Results: The copy number distribution of SMN1 and SMN2 between cases and controls did not show any statistical differences (binomial multivariate logistic regression SMN1 p = 0.54 and SMN2 p = 0.49). In addition, the copy number of SMN did not associate with patient survival (Royston-Parmar; SMN1 p = 0.78 and SMN2 p = 0.23) or age at onset (Royston-Parmar; SMN1 p = 0.75 and SMN2 p = 0.63).

Interpretation: In our well-powered study, there was no association of SMN1 or SMN2 copy numbers with the risk of ALS or ALS disease severity. This suggests that changing SMN protein levels in the physiological range may not modify ALS disease course. This is an important finding in the light of emerging therapies targeted at SMN deficiencies. ANN NEUROL 2021;89:686-697.
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http://dx.doi.org/10.1002/ana.26009DOI Listing
http://www.ncbi.nlm.nih.gov/pmc/articles/PMC8048961PMC
April 2021

A Polygenic Risk Score Predicts Intraocular Pressure Readings Outside Office Hours and Early Morning Spikes as Measured by Home Tonometry.

Ophthalmol Glaucoma 2020 Dec 11. Epub 2020 Dec 11.

Department of Ophthalmology, Flinders University, Flinders Medical Centre, Bedford Park, Australia.

Purpose: Intraocular pressure (IOP) elevations may occur in early morning or outside office hours and can be missed during routine in-clinic IOP measurements. Such fluctuations or peaks likely contribute to glaucoma progression. We sought to investigate the relationship between an IOP polygenic risk score (PRS) and short-term IOP profile.

Design: Cross-sectional study.

Participants: Four hundred seventy-three eyes from 239 participants with suspected or established primary open-angle glaucoma sampled from 4 outpatient clinics in Australia between August 2016 and December 2019.

Methods: Participants underwent Icare HOME (Icare Oy, Vanda, Finland) tonometer measurements to record IOP 4 times daily for 5 days. Unreliable measurements were excluded. A minimum of 2 days with at least 3 reliable measurements were required. We used a validated IOP PRS derived from 146 IOP-associated variants in a linear regression model adjusted for central corneal thickness and age.

Main Outcome Measures: Highest recorded early morning IOP and mean IOP within and outside office hours. Early morning IOP spikes were defined by a higher early morning IOP than the maximum in-office hours IOP.

Results: Reliable measurements were obtained from 334 eyes of 176 participants (mean age, 64 ± 9 years). Eyes in the highest IOP PRS quintile showed an early morning IOP increase of 4.3 mmHg (95% confidence interval [CI], 1.4-7.3; P = 0.005) and mean increase in IOP outside office hours of 2.7 mmHg (95% CI, 0.61-4.7; P = 0.013) than the lowest quintile, which were significant independently after accounting for a recent in-clinic IOP measured by Goldmann applanation tonometry. Eyes in the highest PRS quintile were 5.4-fold more likely to show early morning IOP spikes than the lowest quintile (odds ratio 95% CI, 1.3-23.6; P = 0.023).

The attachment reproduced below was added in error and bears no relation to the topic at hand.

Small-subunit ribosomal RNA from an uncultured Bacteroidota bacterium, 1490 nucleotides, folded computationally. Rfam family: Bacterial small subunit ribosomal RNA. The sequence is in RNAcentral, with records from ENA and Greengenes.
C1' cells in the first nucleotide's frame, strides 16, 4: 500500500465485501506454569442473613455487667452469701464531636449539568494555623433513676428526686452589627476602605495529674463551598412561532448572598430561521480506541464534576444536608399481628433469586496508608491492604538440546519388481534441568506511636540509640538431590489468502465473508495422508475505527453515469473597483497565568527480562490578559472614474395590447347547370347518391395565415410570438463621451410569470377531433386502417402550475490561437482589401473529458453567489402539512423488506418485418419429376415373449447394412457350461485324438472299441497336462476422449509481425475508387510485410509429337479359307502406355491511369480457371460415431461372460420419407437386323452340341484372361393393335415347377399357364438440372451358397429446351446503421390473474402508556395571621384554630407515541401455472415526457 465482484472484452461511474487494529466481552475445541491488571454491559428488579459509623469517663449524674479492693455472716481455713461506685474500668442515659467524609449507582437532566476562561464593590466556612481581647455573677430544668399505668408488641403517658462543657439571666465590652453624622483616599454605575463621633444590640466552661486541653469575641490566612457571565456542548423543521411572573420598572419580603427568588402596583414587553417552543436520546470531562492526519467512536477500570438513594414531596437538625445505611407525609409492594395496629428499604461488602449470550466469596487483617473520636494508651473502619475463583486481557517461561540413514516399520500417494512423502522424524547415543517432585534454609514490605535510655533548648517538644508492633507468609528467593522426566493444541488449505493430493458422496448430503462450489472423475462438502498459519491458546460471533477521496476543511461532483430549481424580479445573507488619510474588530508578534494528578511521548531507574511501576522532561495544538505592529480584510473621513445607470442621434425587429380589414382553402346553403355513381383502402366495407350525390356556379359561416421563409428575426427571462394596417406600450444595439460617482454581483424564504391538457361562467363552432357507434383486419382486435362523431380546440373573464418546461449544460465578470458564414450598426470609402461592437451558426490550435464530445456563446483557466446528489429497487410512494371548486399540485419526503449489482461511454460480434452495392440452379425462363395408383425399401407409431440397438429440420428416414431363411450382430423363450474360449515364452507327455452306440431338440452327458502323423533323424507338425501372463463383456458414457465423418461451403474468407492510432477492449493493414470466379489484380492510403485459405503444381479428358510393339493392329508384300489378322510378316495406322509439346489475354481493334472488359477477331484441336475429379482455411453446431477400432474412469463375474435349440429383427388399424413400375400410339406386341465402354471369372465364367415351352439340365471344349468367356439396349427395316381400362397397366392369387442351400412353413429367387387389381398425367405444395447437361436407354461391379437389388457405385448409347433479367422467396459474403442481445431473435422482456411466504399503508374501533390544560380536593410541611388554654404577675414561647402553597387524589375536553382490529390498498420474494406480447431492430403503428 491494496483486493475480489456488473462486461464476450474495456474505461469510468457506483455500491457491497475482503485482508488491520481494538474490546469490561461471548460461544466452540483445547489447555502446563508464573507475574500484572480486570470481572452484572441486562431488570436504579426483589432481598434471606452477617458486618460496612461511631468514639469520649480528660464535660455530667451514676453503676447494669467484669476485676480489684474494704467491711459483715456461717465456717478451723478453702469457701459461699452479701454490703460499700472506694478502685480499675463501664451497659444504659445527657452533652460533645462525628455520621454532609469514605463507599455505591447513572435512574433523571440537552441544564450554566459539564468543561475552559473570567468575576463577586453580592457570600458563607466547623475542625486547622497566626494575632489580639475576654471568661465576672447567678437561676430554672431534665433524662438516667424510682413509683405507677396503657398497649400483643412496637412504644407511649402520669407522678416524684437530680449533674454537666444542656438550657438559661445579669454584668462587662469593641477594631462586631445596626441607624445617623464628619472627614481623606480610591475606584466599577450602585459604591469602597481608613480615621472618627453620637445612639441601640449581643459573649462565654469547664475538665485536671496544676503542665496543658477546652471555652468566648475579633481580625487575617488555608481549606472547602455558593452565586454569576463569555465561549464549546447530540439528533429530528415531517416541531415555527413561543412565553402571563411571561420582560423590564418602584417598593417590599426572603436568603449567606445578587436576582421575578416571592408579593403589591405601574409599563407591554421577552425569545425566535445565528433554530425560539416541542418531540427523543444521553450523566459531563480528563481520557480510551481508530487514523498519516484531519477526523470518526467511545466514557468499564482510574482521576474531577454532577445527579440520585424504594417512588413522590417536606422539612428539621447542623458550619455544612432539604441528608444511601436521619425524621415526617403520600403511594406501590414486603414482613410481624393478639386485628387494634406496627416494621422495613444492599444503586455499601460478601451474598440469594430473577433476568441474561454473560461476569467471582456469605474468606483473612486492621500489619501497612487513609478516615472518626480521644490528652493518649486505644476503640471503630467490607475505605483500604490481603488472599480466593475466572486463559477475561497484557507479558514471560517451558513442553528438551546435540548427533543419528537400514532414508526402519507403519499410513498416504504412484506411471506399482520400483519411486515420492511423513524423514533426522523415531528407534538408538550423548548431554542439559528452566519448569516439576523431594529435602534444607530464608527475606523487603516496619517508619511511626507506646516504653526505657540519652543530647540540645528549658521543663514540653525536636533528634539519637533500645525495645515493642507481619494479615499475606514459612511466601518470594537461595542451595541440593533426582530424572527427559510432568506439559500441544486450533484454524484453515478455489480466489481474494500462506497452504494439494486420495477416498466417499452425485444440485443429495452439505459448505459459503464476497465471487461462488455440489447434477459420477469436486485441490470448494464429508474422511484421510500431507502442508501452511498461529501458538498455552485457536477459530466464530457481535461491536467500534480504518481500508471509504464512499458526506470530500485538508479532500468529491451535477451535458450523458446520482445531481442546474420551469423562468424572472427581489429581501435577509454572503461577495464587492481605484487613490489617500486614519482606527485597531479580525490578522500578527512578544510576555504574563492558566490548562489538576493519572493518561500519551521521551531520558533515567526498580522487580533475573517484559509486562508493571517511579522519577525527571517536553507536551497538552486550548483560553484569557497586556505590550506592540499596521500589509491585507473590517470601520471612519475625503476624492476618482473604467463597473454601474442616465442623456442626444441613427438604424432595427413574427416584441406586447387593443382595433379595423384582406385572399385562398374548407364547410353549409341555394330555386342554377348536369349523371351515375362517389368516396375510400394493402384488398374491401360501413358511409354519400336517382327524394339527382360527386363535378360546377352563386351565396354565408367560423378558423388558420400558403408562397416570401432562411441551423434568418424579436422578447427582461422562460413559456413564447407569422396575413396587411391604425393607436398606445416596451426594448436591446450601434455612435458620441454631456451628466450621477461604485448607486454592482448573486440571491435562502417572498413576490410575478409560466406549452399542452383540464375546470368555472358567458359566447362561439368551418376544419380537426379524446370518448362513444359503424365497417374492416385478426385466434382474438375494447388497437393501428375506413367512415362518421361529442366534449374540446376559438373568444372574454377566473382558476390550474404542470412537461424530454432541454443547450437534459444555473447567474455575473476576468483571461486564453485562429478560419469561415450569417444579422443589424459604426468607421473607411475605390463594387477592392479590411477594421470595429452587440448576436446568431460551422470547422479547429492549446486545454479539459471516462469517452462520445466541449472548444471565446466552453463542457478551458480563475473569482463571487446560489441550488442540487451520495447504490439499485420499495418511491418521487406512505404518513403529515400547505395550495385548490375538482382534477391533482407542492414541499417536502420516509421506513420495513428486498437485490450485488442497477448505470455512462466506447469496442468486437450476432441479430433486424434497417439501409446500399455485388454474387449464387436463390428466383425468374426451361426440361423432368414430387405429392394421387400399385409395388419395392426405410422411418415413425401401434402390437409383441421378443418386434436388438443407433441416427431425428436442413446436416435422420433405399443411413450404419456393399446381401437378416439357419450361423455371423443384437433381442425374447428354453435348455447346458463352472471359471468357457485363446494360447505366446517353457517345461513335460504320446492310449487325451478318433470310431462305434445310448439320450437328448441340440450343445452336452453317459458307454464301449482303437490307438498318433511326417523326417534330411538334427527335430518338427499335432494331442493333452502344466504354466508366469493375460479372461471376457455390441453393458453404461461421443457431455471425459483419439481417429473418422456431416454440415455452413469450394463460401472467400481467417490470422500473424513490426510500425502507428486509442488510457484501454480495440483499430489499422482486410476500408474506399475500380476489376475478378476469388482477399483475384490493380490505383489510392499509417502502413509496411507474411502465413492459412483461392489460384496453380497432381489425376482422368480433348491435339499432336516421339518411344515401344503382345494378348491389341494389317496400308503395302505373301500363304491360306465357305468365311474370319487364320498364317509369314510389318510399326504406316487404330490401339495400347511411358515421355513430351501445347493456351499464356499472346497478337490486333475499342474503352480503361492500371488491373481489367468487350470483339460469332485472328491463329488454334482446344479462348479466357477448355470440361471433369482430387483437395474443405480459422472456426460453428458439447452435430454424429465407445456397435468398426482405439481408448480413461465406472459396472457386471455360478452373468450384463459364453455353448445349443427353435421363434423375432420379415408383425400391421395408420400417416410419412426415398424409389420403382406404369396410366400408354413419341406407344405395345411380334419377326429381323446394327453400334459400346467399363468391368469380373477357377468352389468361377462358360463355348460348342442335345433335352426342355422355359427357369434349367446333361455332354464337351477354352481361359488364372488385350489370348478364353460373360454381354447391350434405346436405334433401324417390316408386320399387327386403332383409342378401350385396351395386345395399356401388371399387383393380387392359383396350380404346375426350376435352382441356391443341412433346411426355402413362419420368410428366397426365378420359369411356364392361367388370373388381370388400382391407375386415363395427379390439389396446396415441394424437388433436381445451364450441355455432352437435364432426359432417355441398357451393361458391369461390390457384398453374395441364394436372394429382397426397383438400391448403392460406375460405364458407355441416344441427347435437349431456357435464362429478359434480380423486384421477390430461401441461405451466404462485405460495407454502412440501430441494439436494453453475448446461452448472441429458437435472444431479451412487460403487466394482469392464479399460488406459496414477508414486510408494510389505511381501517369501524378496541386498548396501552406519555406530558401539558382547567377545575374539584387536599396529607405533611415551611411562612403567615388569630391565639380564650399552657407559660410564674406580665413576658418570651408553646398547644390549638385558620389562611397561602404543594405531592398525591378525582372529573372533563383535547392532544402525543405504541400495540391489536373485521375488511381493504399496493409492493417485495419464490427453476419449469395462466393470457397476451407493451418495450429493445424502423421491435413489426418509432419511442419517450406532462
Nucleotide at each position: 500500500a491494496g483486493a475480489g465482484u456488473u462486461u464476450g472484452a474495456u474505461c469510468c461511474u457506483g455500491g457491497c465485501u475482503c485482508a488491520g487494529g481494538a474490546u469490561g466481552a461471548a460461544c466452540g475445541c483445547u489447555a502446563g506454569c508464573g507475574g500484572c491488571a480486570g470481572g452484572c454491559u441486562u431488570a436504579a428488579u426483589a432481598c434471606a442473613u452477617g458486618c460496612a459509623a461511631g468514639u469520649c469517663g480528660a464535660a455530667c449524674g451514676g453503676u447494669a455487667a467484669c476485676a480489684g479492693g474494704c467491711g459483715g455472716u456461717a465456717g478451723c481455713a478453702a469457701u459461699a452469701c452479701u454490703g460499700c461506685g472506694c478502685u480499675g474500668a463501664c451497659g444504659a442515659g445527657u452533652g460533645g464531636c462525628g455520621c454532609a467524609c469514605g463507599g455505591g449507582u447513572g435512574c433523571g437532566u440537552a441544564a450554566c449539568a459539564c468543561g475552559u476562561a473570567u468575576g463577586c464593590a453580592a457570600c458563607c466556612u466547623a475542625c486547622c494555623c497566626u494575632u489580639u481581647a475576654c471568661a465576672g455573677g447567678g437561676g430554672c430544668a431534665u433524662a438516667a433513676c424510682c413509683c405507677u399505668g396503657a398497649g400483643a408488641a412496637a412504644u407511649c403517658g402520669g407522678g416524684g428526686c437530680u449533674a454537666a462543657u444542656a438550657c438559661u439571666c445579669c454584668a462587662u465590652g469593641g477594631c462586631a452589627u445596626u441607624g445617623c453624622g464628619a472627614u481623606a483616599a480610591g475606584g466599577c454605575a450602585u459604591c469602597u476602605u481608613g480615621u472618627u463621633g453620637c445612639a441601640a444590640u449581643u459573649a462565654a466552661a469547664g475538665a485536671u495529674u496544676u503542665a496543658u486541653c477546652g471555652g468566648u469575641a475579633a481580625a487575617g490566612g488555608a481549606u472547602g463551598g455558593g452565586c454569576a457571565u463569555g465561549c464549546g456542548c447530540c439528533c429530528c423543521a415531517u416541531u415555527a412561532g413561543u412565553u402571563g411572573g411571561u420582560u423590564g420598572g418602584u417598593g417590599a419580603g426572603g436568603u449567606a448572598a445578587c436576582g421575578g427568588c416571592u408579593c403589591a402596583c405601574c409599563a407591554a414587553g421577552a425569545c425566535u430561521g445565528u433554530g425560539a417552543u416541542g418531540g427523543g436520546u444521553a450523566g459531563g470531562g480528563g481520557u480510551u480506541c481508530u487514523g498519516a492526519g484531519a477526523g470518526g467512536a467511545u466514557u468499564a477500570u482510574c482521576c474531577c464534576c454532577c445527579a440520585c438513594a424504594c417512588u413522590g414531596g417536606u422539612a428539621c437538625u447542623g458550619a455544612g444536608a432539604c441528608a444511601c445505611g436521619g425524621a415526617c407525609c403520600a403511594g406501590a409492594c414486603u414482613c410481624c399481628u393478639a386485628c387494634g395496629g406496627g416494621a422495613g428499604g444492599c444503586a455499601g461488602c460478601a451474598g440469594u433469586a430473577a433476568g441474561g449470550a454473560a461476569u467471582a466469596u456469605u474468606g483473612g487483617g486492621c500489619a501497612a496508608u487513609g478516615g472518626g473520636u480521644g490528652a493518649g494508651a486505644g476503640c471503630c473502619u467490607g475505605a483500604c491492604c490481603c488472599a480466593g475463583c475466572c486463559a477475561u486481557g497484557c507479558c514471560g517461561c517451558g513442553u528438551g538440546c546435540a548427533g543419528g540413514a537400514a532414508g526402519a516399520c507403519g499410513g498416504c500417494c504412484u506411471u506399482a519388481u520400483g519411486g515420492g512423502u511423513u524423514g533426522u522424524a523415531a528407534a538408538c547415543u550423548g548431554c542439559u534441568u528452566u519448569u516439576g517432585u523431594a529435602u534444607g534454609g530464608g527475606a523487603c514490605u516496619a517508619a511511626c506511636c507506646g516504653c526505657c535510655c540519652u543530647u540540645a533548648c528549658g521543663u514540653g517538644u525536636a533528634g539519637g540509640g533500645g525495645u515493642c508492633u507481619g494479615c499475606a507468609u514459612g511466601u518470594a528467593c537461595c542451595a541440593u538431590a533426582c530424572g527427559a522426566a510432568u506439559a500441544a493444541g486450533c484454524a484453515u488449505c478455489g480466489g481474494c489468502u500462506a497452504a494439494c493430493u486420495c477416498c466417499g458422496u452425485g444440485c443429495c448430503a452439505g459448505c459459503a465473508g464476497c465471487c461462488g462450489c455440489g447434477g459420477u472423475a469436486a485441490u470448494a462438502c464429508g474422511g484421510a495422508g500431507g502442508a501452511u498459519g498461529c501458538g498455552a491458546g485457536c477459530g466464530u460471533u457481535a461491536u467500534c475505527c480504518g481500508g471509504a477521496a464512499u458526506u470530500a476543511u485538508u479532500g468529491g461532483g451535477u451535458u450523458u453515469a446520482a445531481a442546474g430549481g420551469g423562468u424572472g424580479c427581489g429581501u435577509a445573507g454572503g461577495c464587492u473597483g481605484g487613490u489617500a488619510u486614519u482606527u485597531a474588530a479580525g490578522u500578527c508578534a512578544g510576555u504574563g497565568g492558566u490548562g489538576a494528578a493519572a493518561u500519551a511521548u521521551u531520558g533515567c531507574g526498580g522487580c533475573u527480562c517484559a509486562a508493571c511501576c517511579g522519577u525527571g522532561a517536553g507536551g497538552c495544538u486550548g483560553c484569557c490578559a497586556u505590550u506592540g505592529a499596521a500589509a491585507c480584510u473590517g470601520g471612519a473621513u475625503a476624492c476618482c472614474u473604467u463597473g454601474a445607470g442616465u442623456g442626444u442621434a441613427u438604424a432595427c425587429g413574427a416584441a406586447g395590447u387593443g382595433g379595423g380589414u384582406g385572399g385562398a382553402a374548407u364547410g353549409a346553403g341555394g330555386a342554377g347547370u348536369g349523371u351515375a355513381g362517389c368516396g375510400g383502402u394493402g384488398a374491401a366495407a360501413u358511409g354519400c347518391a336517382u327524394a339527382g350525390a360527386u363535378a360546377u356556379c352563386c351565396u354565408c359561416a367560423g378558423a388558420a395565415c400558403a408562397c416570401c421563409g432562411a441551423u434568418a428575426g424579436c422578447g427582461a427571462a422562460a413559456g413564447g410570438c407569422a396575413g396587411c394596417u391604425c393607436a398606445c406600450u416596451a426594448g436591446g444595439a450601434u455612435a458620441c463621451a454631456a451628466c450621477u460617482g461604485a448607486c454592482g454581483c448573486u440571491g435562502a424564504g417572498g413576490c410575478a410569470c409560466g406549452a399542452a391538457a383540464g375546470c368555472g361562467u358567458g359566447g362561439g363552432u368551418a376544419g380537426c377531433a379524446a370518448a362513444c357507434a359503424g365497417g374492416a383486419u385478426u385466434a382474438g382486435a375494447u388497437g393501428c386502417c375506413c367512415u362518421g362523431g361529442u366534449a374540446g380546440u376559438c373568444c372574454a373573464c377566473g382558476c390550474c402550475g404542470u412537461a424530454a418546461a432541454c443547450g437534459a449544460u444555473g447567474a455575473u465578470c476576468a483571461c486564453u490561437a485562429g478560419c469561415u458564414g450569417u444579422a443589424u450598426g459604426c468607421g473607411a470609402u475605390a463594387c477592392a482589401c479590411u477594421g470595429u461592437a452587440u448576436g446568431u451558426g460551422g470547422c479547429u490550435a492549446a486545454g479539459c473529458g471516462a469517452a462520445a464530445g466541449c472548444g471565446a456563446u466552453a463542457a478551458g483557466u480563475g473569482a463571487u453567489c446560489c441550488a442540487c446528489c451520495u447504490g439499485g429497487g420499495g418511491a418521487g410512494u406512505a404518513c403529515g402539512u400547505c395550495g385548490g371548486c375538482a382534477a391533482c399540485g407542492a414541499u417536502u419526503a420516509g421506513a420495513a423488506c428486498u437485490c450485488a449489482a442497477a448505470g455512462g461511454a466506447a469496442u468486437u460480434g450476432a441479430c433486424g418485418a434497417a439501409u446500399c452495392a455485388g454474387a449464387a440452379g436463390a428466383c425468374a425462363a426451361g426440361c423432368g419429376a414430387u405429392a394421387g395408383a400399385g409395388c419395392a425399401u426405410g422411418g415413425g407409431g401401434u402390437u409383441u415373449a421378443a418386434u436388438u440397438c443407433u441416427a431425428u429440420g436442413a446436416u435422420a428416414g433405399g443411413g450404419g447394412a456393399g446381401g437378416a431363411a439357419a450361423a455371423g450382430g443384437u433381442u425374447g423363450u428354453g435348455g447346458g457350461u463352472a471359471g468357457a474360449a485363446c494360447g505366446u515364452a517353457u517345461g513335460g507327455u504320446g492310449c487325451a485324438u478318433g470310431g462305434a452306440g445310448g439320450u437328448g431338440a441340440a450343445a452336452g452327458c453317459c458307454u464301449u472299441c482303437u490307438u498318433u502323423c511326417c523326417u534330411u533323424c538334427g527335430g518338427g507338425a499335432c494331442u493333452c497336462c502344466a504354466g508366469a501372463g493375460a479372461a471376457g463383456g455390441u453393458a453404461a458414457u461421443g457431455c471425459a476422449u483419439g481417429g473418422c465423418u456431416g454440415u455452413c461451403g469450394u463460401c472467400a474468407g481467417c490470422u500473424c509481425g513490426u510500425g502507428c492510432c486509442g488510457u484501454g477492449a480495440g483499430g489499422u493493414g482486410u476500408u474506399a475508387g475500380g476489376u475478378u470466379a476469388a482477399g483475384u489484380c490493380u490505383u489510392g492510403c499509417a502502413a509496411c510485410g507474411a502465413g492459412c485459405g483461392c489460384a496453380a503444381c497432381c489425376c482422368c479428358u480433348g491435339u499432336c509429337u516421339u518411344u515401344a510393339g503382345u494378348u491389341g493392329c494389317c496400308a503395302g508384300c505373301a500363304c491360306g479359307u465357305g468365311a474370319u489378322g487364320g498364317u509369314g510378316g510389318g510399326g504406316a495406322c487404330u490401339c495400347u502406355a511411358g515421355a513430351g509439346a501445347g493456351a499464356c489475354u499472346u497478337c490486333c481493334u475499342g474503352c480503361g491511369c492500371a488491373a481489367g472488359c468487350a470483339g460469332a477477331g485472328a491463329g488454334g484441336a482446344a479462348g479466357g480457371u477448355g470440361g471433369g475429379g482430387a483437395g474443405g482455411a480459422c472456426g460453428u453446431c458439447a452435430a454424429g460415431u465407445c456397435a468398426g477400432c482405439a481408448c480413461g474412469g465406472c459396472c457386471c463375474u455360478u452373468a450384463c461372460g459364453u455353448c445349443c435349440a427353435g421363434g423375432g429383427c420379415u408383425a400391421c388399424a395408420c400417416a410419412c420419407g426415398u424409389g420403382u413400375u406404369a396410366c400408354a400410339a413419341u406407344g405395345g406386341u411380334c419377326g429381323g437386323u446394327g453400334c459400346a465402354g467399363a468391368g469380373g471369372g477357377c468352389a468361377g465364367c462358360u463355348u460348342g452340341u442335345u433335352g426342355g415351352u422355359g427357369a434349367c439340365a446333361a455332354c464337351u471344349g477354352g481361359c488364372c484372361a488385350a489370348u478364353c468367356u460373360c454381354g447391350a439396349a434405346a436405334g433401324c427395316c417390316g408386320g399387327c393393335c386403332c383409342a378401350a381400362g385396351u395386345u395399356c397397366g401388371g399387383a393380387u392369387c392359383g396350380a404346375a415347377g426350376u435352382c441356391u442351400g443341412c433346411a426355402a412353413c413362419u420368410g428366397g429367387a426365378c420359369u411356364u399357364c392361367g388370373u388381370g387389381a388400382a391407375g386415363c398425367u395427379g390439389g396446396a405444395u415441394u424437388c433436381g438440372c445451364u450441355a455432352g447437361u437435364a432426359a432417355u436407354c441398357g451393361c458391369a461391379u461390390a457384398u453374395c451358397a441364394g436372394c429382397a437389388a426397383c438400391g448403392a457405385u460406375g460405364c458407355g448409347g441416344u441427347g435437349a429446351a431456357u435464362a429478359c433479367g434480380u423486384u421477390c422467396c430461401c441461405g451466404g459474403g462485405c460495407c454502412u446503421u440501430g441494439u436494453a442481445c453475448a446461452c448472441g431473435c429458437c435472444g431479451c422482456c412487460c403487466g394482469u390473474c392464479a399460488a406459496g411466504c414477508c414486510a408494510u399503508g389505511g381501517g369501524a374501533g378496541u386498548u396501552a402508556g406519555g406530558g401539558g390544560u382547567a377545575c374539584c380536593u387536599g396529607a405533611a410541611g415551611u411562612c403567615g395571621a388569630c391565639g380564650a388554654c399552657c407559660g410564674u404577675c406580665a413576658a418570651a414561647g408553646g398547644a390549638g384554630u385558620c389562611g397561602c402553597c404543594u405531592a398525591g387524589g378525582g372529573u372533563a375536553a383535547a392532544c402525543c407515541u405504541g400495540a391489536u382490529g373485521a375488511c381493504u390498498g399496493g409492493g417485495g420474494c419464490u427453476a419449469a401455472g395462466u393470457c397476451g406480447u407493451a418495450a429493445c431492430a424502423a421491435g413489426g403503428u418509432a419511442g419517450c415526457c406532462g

Conclusions: A validated IOP PRS was associated with higher early morning IOP and mean IOP outside office hours. These findings support a role for genetic risk prediction of susceptibility to elevated IOP that may not be apparent during in-clinic hours, requiring more detailed clinical phenotyping using home tonometry, the results of which may guide additional interventions to improve IOP control.
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http://dx.doi.org/10.1016/j.ogla.2020.12.002DOI Listing
December 2020

Corneal Stiffness Parameters Are Predictive of Structural and Functional Progression in Glaucoma Suspect Eyes.

Ophthalmology 2020 Nov 25. Epub 2020 Nov 25.

Department of Ophthalmology, Flinders University, Flinders Medical Centre, Bedford Park, Australia.

Purpose: To investigate corneal stiffness parameters (SPs) as predictors of future progression risk in glaucoma suspect eyes.

Design: Prospective, longitudinal study.

Participants: Three hundred seventy-one eyes from 228 primary open-angle glaucoma suspects, based on optic disc appearance, with normal baseline Humphrey Visual Field (HVF; Carl Zeiss Meditec) results.